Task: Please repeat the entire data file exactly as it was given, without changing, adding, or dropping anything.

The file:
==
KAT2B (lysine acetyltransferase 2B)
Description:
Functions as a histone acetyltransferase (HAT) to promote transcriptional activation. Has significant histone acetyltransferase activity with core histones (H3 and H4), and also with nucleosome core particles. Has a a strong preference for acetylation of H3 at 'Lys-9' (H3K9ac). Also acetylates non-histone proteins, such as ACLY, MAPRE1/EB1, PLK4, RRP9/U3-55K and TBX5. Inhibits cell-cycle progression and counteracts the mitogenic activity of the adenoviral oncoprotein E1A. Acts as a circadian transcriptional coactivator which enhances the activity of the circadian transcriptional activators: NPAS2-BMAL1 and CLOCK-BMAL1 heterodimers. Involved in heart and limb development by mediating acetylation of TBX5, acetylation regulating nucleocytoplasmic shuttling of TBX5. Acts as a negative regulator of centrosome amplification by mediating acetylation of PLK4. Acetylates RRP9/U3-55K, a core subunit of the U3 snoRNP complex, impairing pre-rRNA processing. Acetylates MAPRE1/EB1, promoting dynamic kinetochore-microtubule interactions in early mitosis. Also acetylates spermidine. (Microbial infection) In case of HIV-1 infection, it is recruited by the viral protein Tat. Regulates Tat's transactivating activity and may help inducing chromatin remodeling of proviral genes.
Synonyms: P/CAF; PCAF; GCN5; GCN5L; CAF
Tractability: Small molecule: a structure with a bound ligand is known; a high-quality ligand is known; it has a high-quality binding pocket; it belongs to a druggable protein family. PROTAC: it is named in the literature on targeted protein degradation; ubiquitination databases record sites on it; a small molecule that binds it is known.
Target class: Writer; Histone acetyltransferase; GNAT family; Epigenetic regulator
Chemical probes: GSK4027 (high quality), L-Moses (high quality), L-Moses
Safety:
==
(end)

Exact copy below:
KAT2B (lysine acetyltransferase 2B)
Description:
Functions as a histone acetyltransferase (HAT) to promote transcriptional activation. Has significant histone acetyltransferase activity with core histones (H3 and H4), and also with nucleosome core particles. Has a a strong preference for acetylation of H3 at 'Lys-9' (H3K9ac). Also acetylates non-histone proteins, such as ACLY, MAPRE1/EB1, PLK4, RRP9/U3-55K and TBX5. Inhibits cell-cycle progression and counteracts the mitogenic activity of the adenoviral oncoprotein E1A. Acts as a circadian transcriptional coactivator which enhances the activity of the circadian transcriptional activators: NPAS2-BMAL1 and CLOCK-BMAL1 heterodimers. Involved in heart and limb development by mediating acetylation of TBX5, acetylation regulating nucleocytoplasmic shuttling of TBX5. Acts as a negative regulator of centrosome amplification by mediating acetylation of PLK4. Acetylates RRP9/U3-55K, a core subunit of the U3 snoRNP complex, impairing pre-rRNA processing. Acetylates MAPRE1/EB1, promoting dynamic kinetochore-microtubule interactions in early mitosis. Also acetylates spermidine. (Microbial infection) In case of HIV-1 infection, it is recruited by the viral protein Tat. Regulates Tat's transactivating activity and may help inducing chromatin remodeling of proviral genes.
Synonyms: P/CAF; PCAF; GCN5; GCN5L; CAF
Tractability: Small molecule: a structure with a bound ligand is known; a high-quality ligand is known; it has a high-quality binding pocket; it belongs to a druggable protein family. PROTAC: it is named in the literature on targeted protein degradation; ubiquitination databases record sites on it; a small molecule that binds it is known.
Target class: Writer; Histone acetyltransferase; GNAT family; Epigenetic regulator
Chemical probes: GSK4027 (high quality), L-Moses (high quality), L-Moses
Safety: